Combating Avian Metapneumovirus (aMPV)

Published on June 25, 2024

Combating Avian Metapneumovirus (aMPV)

Avian metapneumovirus (aMPV) is a top concern for turkey farmers in the current climate. We understand the stress this disease brings, impacting not only the health of the birds but also the livelihood of those who care for them. This article aims to provide valuable information and support to help manage and mitigate the effects of this disease.

What is Avian Metapneumovirus?

Avian metapneumovirus (aMPV) is a highly contagious virus that spreads through aerosols, direct contact with infected birds, and contaminated people or equipment. Recent outbreaks of this disease were first identified in the US at the beginning of 2024. There are currently four types of this disease known in poultry: A, B, C, and D. Type A can spread through a flock extremely quickly, with an entire flock potentially becoming sick within just one day, while the other types can spread more slowly, depending on a variety of factors.

Infection with Avian metapneumovirus causes immunosuppression, which means lowering the threshold for infection. This makes the birds, which are already susceptible to pathogens like Mycoplasma or E. coli, more likely to get infected. For example, imagine a hurdle that infectious agents must jump over. Initially, this hurdle might be six feet high, but immunosuppression lowers it to two feet, making it easier for infections to occur.

Clinical signs

This disease is usually seen in birds between 3 to 12 weeks of age, but birds of all ages are at risk. Symptoms include coughing, swelling of face, conjunctivitis, wet eyes, head shaking, and neurological signs. As mentioned previously, infected birds often suffer from secondary bacterial infections with pathogens such as E. coli, ORT, and cholera. If you are dealing with a health challenge that you've encountered on your farm before, but it's just not responding to treatment or management as it has in the past, this may be a sign of aMPV.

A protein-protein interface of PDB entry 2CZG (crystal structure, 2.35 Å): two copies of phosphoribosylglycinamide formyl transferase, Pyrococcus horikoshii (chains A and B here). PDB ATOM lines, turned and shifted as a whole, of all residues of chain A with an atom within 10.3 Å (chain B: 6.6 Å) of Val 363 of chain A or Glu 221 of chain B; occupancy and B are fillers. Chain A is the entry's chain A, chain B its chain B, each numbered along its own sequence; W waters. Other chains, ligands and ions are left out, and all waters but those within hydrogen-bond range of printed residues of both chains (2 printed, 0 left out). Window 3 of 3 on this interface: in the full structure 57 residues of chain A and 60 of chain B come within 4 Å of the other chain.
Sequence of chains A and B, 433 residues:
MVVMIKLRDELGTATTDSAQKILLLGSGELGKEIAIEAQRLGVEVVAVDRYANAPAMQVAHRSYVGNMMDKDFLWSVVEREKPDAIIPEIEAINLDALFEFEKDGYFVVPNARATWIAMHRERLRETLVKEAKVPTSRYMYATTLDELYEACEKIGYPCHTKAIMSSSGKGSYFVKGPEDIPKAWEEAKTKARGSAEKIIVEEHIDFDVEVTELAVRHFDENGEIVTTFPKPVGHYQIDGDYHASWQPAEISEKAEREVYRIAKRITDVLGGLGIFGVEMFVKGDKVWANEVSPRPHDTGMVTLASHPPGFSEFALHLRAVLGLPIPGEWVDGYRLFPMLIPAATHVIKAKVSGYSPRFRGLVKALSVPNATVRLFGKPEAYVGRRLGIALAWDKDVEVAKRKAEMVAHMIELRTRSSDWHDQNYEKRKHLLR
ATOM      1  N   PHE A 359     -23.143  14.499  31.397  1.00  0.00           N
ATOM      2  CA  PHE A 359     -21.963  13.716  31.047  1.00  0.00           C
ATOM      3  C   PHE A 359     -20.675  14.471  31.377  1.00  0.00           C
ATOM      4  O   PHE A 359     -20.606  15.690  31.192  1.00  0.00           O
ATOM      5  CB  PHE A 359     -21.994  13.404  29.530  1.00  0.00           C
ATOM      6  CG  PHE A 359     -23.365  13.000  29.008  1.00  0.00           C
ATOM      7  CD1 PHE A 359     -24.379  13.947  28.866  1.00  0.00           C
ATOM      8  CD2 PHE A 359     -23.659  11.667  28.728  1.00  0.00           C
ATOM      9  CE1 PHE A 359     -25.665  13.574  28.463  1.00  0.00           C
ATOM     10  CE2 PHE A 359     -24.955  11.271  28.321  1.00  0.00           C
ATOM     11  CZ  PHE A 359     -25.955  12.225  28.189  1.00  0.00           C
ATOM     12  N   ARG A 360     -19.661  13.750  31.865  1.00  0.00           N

For breeder birds, this disease causes a marked decrease in egg production, up to 70%. Additionally, the quality of the eggs is compromised, leading to poor shell quality, chalkiness, pale color, and misshapen eggs. Increased egg yolk peritonitis is observed in breeders, and there may be a rise in prolapses due to increased coughing.

hybrid- combating avian m_1
Facial swelling
hybrid- combating avian m_2
Birds are lethargic and huddling


The first step in prevention of these diseases is to properly manage the flock's environment. This means keeping barn well-ventilated and maintaining optimal humidity and air quality parameters. Biosecurity is another key component in keeping diseases out of the barn. Practice good biosecurity protocols such as cleaning and disinfection, farm entry procedures, and insect/wild bird/rodent controls.

Next, be sure to keep a close eye on how the birds are behaving and performing. If you're questioning whether something seems wrong, call your veterinarian for support. Being proactive can make the difference in avoiding losses and keeping secondary bacterial infections at bay. However, important to keep in mind is that this disease is extremely volatile and difficult to contain. The industry continues to work towards solutions, including vaccine development, to better protect flocks. For further information and resources, farmers are encouraged to consult updates from industry associations and government agencies:

Ontario Animal Health Network

Minnesota Turkey Grower's Association

Or visit our resources page on Turkey Health

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